WORLD US jobless rate soars to 14.7 pct in April, highest level since Great Depression

WORLD

US jobless rate soars to 14.7 pct in April, highest level since Great Depression

By Wu Lejun | People's Daily app

20:43, May 08, 2020

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In this April 30, 2020 file photo, a man writes information in front of Illinois Department of Employment Security in Chicago. (Photo: AP)

Washington (People’s Daily) - US employers cut 20.5 million jobs in April, pushing the official unemployment rate to 14.7 percent, the highest level since the Great Depression, according to data released Friday by the Bureau of Labor Statistics (BLS).

“We're looking at a system that people don't pay attention to until there's a crisis, and the crisis came on so quickly this time that there is absolutely no way any of these systems were going to be able to process benefits quickly,” said Michele Evermore, senior policy analyst at the National Employment Law Project.

The impact on the US economy is growing. The US Treasury Department said it plans to borrow nearly $3 trillion in the second quarter of this year to cope with the economic impact of the outbreak. And as more states lift their stay-at-home orders, communities are waiting to see when the economy will get back on track.

The Treasury statement said the increase in net borrowing in the private market was mainly due to the outbreak, including new economic stimulus packages to finance personal and business spending, tax changes resulting from delayed personal and business tax payments, and the assumption that the Treasury will have a cash balance of $800 billion by the end of June. The Treasury also expects to borrow another $677 billion in the third quarter. Total borrowing in the first quarter was $477 billion. Since March 1, the US national debt has risen $1.5 trillion, or 6.4%, to $24.9 trillion, leaving the deficit at $744 billion for the current fiscal year.

US gross domestic product (GDP) shrank by 4.8 percent in the first quarter, the biggest quarterly decline since the 2007-2009 recession, according to Commerce Department data. Beth Ann Bovino, chief US economist at S&P Global, said, "This is just the beginning." She added, “Unfortunately, for many of those in the job market, the question becomes whether these jobs will return and these businesses reopen, which could have devastating and far-reaching economic effects.”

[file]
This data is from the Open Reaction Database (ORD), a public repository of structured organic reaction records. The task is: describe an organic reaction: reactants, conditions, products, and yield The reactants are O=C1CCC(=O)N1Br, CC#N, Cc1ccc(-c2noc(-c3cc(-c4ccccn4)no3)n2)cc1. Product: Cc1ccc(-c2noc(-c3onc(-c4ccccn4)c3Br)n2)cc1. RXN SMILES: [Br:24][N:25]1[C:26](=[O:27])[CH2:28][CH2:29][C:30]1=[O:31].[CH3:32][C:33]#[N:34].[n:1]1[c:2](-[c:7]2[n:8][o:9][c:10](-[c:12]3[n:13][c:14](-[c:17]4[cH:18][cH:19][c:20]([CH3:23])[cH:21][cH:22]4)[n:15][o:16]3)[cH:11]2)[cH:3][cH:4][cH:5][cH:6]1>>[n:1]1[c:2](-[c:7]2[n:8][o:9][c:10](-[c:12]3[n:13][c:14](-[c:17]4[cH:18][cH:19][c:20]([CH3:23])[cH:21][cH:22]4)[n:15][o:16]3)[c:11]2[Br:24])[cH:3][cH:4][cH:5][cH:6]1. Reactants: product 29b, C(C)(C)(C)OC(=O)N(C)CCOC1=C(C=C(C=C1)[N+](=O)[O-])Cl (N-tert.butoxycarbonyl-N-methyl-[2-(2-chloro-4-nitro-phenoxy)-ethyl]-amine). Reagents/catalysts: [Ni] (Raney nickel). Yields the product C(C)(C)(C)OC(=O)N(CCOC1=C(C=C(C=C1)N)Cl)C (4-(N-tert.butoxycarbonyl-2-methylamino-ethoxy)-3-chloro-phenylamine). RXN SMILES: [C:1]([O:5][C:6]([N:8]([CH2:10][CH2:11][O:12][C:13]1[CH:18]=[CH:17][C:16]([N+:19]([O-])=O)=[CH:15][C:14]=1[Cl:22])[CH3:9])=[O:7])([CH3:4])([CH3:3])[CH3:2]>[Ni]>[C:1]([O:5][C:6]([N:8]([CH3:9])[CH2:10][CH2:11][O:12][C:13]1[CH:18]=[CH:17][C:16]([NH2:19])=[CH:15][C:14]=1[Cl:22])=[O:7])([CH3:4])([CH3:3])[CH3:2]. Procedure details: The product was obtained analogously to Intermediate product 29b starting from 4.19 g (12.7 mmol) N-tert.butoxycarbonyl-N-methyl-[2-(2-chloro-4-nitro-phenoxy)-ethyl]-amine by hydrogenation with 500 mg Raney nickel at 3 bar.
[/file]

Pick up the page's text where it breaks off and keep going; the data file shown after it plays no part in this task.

“Although the ‘recession’ is only weeks old, the size of the labor market decline has been unprecedented,” wrote economists from the Federal Reserve, University of Chicago and Automatic Data Processing in a paper published Wednesday.

With the US economic shutdown widespread in mid-March, experts are widely predicting worse economic data for the second quarter. Federal Reserve Chairman xxxxxx Powell said the US economy is likely to experience a double-digit recession in the second quarter, and urged Congress to use its powers to help the economy through the recession without hurting the economy's productive capacity in the long run.

More states are beginning to lift their stay-at-home laws, under the guidance of the federal government, in efforts to get the economy moving again. Goldman Sachs believes a partial relaxation of home ownership rules will allow some businesses to reopen, with manufacturing, professional services and agriculture being the first to do so, while healthcare, education, retail, arts, entertainment, accommodation and food services remaining the most at risk.

Since the outbreak in the United States, Congress has passed a number of economic stimulus measures to try to mitigate the economic impact of the outbreak, and so far the total appropriation has exceeded $3 trillion. US Treasury Secretary Steven Mnuchin said Thursday that congress is debating whether more government bailout funds are needed to combat the epidemic, adding President Donald Trump wants to focus the funding on tax reform and promoting the recovery of tourism. White House economic adviser Larry Kudlow also said he wouldn't rule out anything in the new bill, including more money for state and local governments and small businesses.

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